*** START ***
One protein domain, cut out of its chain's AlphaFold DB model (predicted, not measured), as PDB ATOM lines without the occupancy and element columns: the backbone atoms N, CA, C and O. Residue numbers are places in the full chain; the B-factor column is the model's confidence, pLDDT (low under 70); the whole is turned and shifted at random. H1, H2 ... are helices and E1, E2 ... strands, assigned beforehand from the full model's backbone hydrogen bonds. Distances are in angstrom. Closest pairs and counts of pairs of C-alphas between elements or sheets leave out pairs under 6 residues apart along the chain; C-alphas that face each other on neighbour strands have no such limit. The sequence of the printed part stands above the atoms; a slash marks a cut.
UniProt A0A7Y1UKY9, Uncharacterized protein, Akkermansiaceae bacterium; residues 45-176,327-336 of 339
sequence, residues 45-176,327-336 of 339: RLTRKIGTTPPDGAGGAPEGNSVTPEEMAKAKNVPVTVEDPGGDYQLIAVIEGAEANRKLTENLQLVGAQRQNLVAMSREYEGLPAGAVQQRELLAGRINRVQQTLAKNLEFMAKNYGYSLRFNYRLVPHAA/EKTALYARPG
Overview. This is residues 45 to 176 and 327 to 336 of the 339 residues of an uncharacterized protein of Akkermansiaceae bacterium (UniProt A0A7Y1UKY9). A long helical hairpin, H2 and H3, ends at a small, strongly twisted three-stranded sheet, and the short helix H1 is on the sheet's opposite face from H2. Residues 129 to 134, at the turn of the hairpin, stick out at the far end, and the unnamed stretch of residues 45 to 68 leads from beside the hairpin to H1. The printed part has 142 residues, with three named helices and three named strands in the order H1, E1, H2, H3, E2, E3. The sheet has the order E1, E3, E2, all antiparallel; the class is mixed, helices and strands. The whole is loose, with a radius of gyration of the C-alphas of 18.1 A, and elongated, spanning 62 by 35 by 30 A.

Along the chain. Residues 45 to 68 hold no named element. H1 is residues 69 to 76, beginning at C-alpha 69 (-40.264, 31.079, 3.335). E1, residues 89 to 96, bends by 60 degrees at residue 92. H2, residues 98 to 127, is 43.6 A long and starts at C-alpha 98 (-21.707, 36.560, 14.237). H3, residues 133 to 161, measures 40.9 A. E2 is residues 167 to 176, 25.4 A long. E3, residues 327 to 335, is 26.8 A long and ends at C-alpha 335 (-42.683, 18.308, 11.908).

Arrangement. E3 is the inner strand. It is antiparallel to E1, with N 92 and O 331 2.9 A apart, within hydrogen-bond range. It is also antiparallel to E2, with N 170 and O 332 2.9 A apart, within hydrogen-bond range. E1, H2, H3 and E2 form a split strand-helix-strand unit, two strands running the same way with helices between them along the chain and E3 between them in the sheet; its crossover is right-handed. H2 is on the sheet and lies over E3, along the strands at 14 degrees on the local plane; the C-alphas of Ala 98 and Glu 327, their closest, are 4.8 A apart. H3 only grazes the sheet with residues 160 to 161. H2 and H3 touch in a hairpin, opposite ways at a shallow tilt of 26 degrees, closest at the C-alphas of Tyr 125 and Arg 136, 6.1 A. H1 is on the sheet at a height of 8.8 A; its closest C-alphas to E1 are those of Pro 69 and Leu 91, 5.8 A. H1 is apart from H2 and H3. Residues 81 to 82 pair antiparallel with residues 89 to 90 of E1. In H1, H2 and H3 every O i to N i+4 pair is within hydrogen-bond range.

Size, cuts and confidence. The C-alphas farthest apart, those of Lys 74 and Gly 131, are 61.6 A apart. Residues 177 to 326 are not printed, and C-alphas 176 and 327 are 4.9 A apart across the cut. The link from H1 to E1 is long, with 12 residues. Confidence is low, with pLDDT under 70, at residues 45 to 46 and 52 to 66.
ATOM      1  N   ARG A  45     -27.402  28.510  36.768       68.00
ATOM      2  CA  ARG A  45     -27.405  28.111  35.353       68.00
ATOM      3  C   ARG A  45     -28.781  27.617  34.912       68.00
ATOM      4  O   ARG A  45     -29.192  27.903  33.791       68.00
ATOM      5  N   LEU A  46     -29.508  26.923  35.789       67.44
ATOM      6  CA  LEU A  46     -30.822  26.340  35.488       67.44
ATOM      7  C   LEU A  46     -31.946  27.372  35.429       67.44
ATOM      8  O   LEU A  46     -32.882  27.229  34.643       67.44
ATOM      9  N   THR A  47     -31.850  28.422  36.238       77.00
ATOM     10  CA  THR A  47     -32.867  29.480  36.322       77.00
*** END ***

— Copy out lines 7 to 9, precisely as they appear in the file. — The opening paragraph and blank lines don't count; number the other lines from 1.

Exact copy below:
ATOM      1  N   ARG A  45     -27.402  28.510  36.768       68.00
ATOM      2  CA  ARG A  45     -27.405  28.111  35.353       68.00
ATOM      3  C   ARG A  45     -28.781  27.617  34.912       68.00